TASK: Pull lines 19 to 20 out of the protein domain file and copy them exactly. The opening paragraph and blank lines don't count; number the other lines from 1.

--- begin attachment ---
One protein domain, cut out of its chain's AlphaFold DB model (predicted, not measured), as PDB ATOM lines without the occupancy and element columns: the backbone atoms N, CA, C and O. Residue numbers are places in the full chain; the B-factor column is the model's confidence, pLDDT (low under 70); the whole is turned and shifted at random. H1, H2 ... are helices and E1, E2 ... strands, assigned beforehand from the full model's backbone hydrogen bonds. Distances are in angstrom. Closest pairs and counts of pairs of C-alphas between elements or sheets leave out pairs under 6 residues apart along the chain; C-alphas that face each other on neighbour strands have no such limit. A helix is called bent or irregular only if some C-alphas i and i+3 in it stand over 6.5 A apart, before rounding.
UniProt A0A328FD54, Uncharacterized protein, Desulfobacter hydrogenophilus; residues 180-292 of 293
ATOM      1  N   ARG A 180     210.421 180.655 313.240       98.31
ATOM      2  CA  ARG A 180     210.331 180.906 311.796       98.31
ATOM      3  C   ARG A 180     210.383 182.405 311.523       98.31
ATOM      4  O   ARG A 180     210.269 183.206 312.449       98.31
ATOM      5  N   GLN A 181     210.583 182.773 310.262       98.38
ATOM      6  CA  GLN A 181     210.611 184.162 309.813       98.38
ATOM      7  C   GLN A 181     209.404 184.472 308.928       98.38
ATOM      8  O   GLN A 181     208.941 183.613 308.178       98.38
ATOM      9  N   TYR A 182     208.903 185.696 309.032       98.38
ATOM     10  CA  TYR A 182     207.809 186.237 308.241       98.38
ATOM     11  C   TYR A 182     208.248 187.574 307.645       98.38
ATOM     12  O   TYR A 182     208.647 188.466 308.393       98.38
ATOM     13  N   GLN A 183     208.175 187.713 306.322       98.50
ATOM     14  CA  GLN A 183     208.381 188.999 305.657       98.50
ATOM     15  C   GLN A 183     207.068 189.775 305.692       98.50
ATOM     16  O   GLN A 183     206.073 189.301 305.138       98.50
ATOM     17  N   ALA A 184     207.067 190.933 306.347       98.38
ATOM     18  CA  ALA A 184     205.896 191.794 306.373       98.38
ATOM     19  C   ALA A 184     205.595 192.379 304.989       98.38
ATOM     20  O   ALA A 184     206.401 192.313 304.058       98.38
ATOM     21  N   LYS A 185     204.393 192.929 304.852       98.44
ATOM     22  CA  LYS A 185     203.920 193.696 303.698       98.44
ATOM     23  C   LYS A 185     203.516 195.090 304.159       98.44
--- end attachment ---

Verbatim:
ATOM     18  CA  ALA A 184     205.896 191.794 306.373       98.38
ATOM     19  C   ALA A 184     205.595 192.379 304.989       98.38